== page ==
Information from the National Library of Medicine

To learn more about this study, you or your doctor may contact the study research staff using the contact information provided by the sponsor.

Please refer to this study by its ClinicalTrials.gov identifier (NCT number): NCT01739335


Locations
United States, California
VA San Diego Healthcare System
San Diego, California, United States, 92161
United States, New Mexico
Albuquerque VA Medical Center
Albuquerque, New Mexico, United States, 87108
United States, New York
James J. Peters VA Medical Center
Bronx, New York, United States, 10468
United States, North Carolina
Durham VA Medical Center
Durham, North Carolina, United States, 27705
Salisbury W.G. (Bill) Hefner VA Medical Center
Salisbury, North Carolina, United States, 28144
Sponsors and Collaborators
VA Office of Research and Development
Investigators
Principal Investigator: Julia A Golier, MD James J. Peters Veterans Affairs Medical Center

Responsible Party: VA Office of Research and Development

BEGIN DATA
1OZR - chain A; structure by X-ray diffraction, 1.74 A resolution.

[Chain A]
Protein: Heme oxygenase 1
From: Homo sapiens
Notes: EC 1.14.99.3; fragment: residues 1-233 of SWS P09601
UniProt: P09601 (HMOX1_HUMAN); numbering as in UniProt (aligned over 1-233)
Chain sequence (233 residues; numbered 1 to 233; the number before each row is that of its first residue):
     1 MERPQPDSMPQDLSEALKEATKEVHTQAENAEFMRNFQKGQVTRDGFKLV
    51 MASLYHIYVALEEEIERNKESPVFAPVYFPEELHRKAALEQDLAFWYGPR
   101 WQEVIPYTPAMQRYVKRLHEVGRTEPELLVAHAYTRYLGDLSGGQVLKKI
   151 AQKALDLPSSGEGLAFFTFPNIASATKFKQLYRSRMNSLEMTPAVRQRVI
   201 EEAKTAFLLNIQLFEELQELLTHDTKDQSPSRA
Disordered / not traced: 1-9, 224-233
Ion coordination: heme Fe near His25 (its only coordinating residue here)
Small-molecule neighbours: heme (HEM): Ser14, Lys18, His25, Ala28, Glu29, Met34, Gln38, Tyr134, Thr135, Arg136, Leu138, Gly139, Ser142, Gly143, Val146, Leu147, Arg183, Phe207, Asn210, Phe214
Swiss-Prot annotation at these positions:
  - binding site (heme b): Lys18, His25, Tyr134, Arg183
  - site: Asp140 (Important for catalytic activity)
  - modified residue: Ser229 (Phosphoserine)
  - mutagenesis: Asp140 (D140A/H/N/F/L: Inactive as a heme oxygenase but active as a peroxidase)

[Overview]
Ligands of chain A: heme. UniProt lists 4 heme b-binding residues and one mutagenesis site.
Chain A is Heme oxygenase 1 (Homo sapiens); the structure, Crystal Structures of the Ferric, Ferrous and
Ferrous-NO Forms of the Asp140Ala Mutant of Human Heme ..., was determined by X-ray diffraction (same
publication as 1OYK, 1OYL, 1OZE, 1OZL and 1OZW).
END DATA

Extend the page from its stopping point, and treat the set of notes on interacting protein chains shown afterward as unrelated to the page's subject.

ClinicalTrials.gov Identifier: NCT01739335     History of Changes
Other Study ID Numbers: MHBA-04-11S
First Posted: December 3, 2012    Key Record Dates
Results First Posted: January 24, 2018
Last Update Posted: January 24, 2018
Last Verified: January 2018
Individual Participant Data (IPD) Sharing Statement:
Plan to Share IPD: Undecided

Studies a U.S. FDA-regulated Drug Product: Yes
Studies a U.S. FDA-regulated Device Product: No

Keywords provided by VA Office of Research and Development:
Stress Disorders, Post-Traumatic
Mifepristone
Veterans
Clinical Trial

Additional relevant MeSH terms:
Stress Disorders, Traumatic
Stress Disorders, Post-Traumatic
Trauma and Stressor Related Disorders
Mental Disorders
Mifepristone
Coal Tar
Abortifacient Agents, Steroidal
Abortifacient Agents
Reproductive Control Agents
Physiological Effects of Drugs
Contraceptives, Oral, Synthetic
Contraceptives, Oral
Contraceptive Agents, Female
Contraceptive Agents
Contraceptives, Postcoital, Synthetic
Contraceptives, Postcoital
Hormone Antagonists
Hormones, Hormone Substitutes, and Hormone Antagonists
Luteolytic Agents
Menstruation-Inducing Agents
Keratolytic Agents
Dermatologic Agents